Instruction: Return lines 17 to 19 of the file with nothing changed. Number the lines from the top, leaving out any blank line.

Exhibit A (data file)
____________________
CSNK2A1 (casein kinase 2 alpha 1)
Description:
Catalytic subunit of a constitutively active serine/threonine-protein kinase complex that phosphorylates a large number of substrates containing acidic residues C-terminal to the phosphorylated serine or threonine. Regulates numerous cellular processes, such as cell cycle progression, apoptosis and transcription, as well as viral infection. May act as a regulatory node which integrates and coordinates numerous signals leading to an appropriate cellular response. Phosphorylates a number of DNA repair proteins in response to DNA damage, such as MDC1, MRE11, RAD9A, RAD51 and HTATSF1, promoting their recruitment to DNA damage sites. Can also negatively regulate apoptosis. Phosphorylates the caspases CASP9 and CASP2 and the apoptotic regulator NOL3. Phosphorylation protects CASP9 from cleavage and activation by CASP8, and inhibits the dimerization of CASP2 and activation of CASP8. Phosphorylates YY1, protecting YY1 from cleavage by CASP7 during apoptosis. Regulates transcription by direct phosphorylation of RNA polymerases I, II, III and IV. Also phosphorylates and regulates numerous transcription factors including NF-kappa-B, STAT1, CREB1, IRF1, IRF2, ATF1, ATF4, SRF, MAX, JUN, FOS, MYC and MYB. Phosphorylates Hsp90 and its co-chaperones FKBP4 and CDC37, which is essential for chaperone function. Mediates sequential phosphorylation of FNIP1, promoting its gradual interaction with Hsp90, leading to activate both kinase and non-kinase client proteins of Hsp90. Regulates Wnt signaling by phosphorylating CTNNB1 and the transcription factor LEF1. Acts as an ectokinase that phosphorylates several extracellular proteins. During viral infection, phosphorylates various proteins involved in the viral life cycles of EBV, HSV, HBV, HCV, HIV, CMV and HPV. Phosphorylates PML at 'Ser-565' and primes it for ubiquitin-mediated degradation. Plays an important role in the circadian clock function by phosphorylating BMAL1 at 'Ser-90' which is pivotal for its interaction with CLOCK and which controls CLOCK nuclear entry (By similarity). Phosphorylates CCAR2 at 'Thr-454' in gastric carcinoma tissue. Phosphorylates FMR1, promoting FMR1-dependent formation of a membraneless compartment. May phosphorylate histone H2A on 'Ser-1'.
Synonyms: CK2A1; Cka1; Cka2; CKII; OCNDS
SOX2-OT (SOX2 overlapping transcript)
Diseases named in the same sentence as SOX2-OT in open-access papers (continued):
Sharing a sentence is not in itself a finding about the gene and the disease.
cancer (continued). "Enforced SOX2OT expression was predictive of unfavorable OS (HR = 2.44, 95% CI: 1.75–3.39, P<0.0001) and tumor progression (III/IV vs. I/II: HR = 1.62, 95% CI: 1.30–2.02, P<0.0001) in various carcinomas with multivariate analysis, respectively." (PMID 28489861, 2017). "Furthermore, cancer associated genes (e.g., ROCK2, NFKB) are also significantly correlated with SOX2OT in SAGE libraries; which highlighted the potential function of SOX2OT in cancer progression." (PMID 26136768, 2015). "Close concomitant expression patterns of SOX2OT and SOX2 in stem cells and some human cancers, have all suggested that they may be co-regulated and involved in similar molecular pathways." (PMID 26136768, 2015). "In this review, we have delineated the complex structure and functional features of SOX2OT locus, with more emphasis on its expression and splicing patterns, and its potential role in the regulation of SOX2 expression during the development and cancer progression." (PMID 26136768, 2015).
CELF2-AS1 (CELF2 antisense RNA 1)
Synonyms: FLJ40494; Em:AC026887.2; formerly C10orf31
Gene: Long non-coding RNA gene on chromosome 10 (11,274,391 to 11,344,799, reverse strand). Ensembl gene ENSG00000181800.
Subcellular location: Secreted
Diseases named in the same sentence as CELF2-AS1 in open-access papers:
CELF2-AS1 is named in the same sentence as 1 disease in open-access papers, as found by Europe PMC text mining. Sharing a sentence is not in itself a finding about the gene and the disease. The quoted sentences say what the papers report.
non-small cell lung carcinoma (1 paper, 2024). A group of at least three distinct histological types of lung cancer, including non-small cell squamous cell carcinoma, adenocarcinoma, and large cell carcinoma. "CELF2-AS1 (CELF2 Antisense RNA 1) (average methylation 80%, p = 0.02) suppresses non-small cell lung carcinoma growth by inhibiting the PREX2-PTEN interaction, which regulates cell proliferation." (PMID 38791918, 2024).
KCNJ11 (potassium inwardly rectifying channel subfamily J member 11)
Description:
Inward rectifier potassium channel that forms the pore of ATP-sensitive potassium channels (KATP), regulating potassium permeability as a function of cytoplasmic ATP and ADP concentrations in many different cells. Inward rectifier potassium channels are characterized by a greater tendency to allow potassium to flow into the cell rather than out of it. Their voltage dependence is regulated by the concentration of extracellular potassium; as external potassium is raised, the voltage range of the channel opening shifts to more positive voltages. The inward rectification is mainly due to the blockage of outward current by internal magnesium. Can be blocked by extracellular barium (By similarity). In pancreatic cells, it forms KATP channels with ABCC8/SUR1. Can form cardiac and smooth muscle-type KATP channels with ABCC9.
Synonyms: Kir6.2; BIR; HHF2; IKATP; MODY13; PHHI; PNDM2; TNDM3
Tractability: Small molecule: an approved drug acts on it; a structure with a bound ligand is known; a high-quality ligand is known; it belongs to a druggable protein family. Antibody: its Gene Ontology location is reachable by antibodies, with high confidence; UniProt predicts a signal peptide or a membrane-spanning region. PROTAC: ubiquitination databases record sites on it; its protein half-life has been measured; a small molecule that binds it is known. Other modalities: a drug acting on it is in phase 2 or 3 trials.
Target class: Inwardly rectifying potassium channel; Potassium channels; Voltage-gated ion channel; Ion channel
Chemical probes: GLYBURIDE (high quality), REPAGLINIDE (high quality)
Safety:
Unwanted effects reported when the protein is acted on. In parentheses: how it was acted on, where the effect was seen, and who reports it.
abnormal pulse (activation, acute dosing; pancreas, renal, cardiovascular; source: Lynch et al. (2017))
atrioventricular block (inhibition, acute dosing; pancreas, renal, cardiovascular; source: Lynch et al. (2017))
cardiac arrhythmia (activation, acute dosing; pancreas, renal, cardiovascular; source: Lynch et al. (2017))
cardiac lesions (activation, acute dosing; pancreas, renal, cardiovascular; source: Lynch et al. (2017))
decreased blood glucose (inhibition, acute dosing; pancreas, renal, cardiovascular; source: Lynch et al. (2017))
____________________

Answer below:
Description:
Inward rectifier potassium channel that forms the pore of ATP-sensitive potassium channels (KATP), regulating potassium permeability as a function of cytoplasmic ATP and ADP concentrations in many different cells. Inward rectifier potassium channels are characterized by a greater tendency to allow potassium to flow into the cell rather than out of it. Their voltage dependence is regulated by the concentration of extracellular potassium; as external potassium is raised, the voltage range of the channel opening shifts to more positive voltages. The inward rectification is mainly due to the blockage of outward current by internal magnesium. Can be blocked by extracellular barium (By similarity). In pancreatic cells, it forms KATP channels with ABCC8/SUR1. Can form cardiac and smooth muscle-type KATP channels with ABCC9.
Synonyms: Kir6.2; BIR; HHF2; IKATP; MODY13; PHHI; PNDM2; TNDM3